Capstone Classics: See Indian Culture In A Different Light

A new monthly film club from the Capstone Theatre and Milapfest is bringing the best of Indian cinema to Liverpool audiences. And it’s about time, says Adam Scovell…

In a series of world cinema events organised last year by Little White Lies magazine, a different film was programmed from a selected country and screened in conjunction with a nationality-themed night at a hotel. It sounded great. However… of the eight countries that the season was “visiting” from around the world, astonishingly, only one had a film that was not made by someone of that nationality. Whilst Italy had Michelangelo Antonioni’s L’Eclisse (1962), America had Brian De Palma’s Body Double (1984) and Japan had Akira Kurosawa’s Ran (1985), India had for its representational film Powell and Pressburger’s Black Narcissus (1947).

Let us consider this point for one moment. Every other country had its national cinema recognised as worthy to represent it; all except India. Instead, the film that did represent it was made by the country that had invaded and colonised it, and presents the climbs of India through the colonial eyes of exotica. That’s not to say that Black Narcissus isn’t a classic of cinema. On the contrary, the film is a high point of 1940s British film, but its choice in the event highlights a wider cultural problem: the treatment of cinema from areas outside of the established realms of defined quality.

“There has been a dearth of opportunities to see excellent Bollywood movies in Liverpool”

In academia, this is often referred to, rather derogatorily, as ‘Third Cinema’; films from places such as India, Africa and South America that, for a variety of reasons, sit behind the ‘First Cinema’ of Hollywood/Britain and the ‘Second Cinema’ that covers European Art House and the like. There is clearly some gulf to fill, and this is where the latest selection of Capstone Classics, at Liverpool Hope University’s Capstone Theatre, begin to seem relevant. Looking at the current brochure of what’s on film-wise, there may be some surprises. Alongside the established American classics of Hitchcock’s Psycho (1960) and Michael Curtiz’s Casablanca (1942) is a small group of films from India.

Love Aaj Kal (2009) by Imtiaz Ali

This is thanks to a collaboration between the Capstone and Milapfest: Liverpool’s own festival of Indian music and culture. Milapfest Director Alok Nayak (who is also in charge of the National Ensemble and the National Youth Orchestra for Indian Music) was fully aware of the lack of Indian cinema in the public realm before programming: “There has been a dearth of opportunities to see excellent Bollywood movies in Liverpool, as the screenings that do take place are rare or sporadic, and we wanted to share the works from this massive film industry.”  He’s right and, for a genre that is one of the most financially successful and popular in the world, it’s more than surprising to see such an omission generally.

“The screenings show that India’s popular culture can be as exciting and “frivolous” as any other national cinema”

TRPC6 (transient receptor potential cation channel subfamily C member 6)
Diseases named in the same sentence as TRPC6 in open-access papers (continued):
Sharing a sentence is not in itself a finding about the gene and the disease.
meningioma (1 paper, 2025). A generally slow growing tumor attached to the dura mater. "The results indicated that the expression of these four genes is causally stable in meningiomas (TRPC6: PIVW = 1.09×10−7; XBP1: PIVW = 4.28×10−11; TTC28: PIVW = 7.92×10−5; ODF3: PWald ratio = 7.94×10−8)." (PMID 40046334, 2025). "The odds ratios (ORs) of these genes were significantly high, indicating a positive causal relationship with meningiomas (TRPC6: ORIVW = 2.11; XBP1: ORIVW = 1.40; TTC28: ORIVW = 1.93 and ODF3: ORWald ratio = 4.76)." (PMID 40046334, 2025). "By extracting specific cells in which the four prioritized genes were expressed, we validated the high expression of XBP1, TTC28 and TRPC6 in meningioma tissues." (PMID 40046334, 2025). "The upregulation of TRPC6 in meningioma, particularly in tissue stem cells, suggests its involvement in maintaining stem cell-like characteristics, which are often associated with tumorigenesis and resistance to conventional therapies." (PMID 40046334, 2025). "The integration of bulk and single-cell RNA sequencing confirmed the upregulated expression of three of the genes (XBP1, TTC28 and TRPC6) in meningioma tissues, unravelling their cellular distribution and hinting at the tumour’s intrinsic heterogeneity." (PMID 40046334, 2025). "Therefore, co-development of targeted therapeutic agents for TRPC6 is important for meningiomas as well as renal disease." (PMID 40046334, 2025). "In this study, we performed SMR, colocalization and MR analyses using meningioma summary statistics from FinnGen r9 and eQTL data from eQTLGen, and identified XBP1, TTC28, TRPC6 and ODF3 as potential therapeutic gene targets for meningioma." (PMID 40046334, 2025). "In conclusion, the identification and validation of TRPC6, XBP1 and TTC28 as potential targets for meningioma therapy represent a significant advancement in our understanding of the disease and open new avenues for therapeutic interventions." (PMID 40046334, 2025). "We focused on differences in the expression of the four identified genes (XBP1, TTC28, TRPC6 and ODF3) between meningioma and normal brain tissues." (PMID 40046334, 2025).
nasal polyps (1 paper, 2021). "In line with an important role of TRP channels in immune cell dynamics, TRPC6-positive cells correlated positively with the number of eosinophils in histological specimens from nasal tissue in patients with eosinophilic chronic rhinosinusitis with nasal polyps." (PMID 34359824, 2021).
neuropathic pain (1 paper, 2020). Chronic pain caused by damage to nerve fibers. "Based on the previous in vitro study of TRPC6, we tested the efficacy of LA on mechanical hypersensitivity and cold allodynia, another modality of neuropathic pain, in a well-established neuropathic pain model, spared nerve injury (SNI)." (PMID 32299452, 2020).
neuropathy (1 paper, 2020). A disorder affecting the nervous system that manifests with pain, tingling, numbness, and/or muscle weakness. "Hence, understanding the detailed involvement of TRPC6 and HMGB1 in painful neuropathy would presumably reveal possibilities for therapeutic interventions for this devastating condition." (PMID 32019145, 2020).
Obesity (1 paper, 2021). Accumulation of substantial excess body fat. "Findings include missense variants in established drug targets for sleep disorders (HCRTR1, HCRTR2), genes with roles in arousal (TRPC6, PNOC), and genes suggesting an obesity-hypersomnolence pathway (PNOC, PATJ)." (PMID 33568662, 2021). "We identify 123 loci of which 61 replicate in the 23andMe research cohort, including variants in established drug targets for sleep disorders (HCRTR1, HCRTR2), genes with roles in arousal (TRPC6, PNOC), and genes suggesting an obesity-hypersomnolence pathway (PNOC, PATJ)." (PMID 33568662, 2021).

Whilst the season began last month with Richard Attenborough’s Gandhi (1982) — perhaps ironically hinting at the problems of cultural condescension previously mentioned — Nayak suggests that India has produced surprisingly few films about the man himself: ”As with the opening film of the season, Gandhi, it really gives the chance for audiences to revisit and relive classics on the big screen for maybe the first time.” It seems a fair enough logic, especially as this film is about the revolts against British colonial rule. It also seems more of a warm-up, given that the two other Indian inclusions are the purest, most bombastic form of modern Bollywood in the form of road trip movie Zindagi Na Milegi Dobara (2011) by Zoya Akhtar, and comedic love story Love Aaj Kal (2009) by Imtiaz Ali.

These may not be the Indian equivalent of art house cinema but, as Nayak points out: “We wanted to give people the chance to see Indian culture in a different light, through the eyes of some great filmmakers, who have portrayed epic, romantic, fun and frivolous stories of India.”  The choices are there to provide a freshness, but also to show that India’s popular culture can be as exciting and “frivolous” as any other national cinema. The intention appears to ultimately be the inclusion and normalisation of other cultures — as film has done for certain other imports over the years (for example, the recent popularity of Scandinavian drama on BBC 4 or the ever-growing popularity in general audiences for films from France, Germany and Italy).

“We want Capstone Classics, following the first six months of films in 2015, to evolve into a monthly film club,” Nayak continues, “where people can enjoy both Hollywood and Bollywood films, with, on occasion, conversations with filmmakers and experts in the field.” Not only is the project designed to continue in a conventional sense, but one that has a more subtle, wider cultural application. Perhaps with the seeds sown for the casual blending of Anglo-American and Indian cinema, there may be possibilities further down the line for even greater programmatic risk-taking: whether that comes in the form of screenings of films by Satyajit Ray, Hrishikesh Mukherjee or Ramesh Sippy.

Adam Scovell

See Capstone Classics screenings at the Capstone Theatre, Liverpool Hope University, 6.30pm – £5 or £15 (season ticket)

Capstone Classics: Casablanca // Thursday, 19 February 2015

Capstone Classics: Zindagi Na Milegi Dobara // Thursday, 19 March 2015

Capstone Classics: Psycho // Thursday, 23 April 2015

Capstone Classics: Love Aaj Kal // Thursday, 21 May 2015

Capstone Classics: Mandela: Long Walk to Freedom // Thursday, 18 June 2015

Posted on 16/02/2015 by thedoublenegative